Unsolicited Advice for My Three Sons, In No Particular Order
Rufus Griscom

These are all great pieces of advise! I would just make one adjustment and two additions:

  • Adjustment: Have kids if you want to, but do not feel forced to. Have kids if you want to and can give them the love and support that your own parents continue to give you — if not more. This applies to both biological and adopted children, which I believe are equally special. A lot of people feel so forced to have kids, and that can partly be attributed to a common notion that every person must get married and have kids in order to have a “good” life. But that is not the case. That notion is simply (or not so simply) a social construct that many people strictly believe in. (I could go on about how this notion privileges some while simultaneously disenfranchising others, but I will save that for another discussion.) But there is absolutely nothing wrong with being an uncle or family friend. There is also nothing wrong with adopting or fostering children. You can be great with kids without having your own. Your life, and its quality, does not depend on whether or not you become a parent. It can certainly be a part of your life, but it is not the only option to living a meaningful life. But if you want to, do it. Ultimately, the choice will be up to you and, if applicable, your partner.
  • Addition 1: Learn the meaning of no. It may seem harsh, but I truly mean this with the best of intentions. In life, we cannot always have what we want. And that is okay! We all want what we cannot have. And when we finally get something we want, we usually want something better. I guess that is just life. But it is so disheartening to see kids who have been “raised properly” (whatever that means) make stupid decisions that end up affecting them for the rest of their, and others’, lives. I know your parents are wonderful and love you so much, because this post would have never been written if they did not. So please do not do anything that would severely disappoint them. Learn the meaning of no in all of its contexts, from job offers to dating. The word symbolizes rejection, but rejection is not always a bad thing. It makes us stronger, wiser, and even opens up opportunities in our lives. Get comfortable with rejection. It can be painful sometimes, but rejecting a rejection (in some contexts) is even more painful.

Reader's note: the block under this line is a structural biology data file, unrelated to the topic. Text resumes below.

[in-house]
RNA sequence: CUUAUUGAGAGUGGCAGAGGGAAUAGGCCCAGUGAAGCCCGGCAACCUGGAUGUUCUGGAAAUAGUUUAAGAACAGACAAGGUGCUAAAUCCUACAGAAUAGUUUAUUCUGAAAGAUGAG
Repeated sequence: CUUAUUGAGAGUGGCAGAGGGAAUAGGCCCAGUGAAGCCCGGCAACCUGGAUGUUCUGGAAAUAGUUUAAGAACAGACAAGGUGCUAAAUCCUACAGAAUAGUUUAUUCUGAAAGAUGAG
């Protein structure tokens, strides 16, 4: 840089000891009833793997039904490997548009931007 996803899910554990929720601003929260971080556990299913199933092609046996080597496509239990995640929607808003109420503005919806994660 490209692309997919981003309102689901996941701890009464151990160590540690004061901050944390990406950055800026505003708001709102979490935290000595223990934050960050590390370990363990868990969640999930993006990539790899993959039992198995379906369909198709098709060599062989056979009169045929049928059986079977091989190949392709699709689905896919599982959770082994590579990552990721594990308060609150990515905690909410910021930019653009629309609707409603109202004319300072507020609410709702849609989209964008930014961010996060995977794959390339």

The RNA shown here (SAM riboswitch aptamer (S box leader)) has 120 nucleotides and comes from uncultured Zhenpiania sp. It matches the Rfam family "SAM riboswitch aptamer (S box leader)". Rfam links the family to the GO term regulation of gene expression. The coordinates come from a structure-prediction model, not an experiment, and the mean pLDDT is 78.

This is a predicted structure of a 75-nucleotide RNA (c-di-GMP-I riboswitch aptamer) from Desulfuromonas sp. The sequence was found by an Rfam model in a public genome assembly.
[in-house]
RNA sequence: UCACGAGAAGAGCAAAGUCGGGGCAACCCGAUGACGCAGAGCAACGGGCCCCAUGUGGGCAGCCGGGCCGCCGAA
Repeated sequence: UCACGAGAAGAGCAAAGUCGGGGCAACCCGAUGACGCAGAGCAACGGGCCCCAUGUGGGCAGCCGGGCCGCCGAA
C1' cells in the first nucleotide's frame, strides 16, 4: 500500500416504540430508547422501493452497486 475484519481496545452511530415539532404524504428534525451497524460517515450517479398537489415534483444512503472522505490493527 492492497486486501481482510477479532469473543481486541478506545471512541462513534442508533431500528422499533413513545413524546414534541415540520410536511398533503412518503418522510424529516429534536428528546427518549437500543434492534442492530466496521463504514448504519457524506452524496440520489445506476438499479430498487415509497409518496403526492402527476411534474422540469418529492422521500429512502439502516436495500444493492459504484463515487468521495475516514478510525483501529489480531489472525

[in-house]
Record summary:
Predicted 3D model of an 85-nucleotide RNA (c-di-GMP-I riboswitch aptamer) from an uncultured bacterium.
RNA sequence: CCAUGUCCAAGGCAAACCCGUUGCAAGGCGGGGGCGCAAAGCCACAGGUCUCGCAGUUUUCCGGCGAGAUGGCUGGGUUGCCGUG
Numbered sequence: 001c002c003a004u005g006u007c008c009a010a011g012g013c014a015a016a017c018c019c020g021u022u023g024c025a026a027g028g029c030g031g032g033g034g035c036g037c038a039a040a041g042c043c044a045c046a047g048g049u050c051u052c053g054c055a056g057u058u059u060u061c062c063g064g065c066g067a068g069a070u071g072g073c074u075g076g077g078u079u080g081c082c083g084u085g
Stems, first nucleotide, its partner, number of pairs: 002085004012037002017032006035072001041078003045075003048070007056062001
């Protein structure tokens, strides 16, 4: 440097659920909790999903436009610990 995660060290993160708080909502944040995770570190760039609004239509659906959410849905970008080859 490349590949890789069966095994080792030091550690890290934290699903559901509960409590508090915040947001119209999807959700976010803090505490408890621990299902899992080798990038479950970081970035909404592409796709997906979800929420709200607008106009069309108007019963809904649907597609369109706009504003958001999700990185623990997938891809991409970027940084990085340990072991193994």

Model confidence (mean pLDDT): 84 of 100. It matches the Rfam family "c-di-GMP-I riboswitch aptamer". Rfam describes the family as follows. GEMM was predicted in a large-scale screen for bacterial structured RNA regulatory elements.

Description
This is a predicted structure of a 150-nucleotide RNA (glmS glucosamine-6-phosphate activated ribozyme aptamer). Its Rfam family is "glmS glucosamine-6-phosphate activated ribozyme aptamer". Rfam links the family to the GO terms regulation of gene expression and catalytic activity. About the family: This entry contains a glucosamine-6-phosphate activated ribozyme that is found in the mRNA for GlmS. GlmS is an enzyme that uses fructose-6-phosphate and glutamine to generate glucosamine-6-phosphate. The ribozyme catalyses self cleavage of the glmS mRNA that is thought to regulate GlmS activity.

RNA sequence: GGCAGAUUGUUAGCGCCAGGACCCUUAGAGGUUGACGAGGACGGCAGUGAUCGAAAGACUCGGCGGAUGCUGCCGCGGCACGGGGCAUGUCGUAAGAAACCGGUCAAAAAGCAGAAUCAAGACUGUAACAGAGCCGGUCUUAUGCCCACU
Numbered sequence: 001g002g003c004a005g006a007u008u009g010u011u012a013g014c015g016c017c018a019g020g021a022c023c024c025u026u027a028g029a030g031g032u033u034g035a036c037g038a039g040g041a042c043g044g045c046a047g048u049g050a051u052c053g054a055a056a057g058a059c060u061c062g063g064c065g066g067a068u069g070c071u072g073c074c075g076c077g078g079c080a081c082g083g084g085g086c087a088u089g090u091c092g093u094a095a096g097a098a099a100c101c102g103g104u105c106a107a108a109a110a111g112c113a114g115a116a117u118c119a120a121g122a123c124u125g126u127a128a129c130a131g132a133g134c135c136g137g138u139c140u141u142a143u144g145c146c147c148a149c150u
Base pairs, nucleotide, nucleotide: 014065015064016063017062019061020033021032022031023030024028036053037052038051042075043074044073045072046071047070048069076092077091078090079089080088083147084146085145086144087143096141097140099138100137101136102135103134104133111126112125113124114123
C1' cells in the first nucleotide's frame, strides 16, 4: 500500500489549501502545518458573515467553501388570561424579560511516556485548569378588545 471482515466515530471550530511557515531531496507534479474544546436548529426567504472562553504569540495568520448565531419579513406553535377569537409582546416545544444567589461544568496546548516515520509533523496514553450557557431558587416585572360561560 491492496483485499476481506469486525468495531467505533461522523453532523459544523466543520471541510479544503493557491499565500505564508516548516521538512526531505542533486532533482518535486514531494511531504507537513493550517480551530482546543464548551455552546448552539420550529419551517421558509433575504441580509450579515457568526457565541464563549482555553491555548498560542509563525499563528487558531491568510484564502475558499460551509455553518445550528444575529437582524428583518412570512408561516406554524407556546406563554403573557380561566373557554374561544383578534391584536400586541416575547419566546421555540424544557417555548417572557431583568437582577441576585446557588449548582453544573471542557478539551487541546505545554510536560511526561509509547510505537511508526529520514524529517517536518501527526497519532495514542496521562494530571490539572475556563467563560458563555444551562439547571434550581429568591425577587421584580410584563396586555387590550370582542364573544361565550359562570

• Addition 2: Be your authentic self. You are worth it. Be your authentic self whether your authentic self wears baseball hats, tiaras, a combination of both, or neither. Unapologetically fall in love with others and yourself. Build a life based on the true you. Your parents will love you because you are an enormous part of their lives and a love like theirs is unconditional. Believe me, living your life authentically will set you free.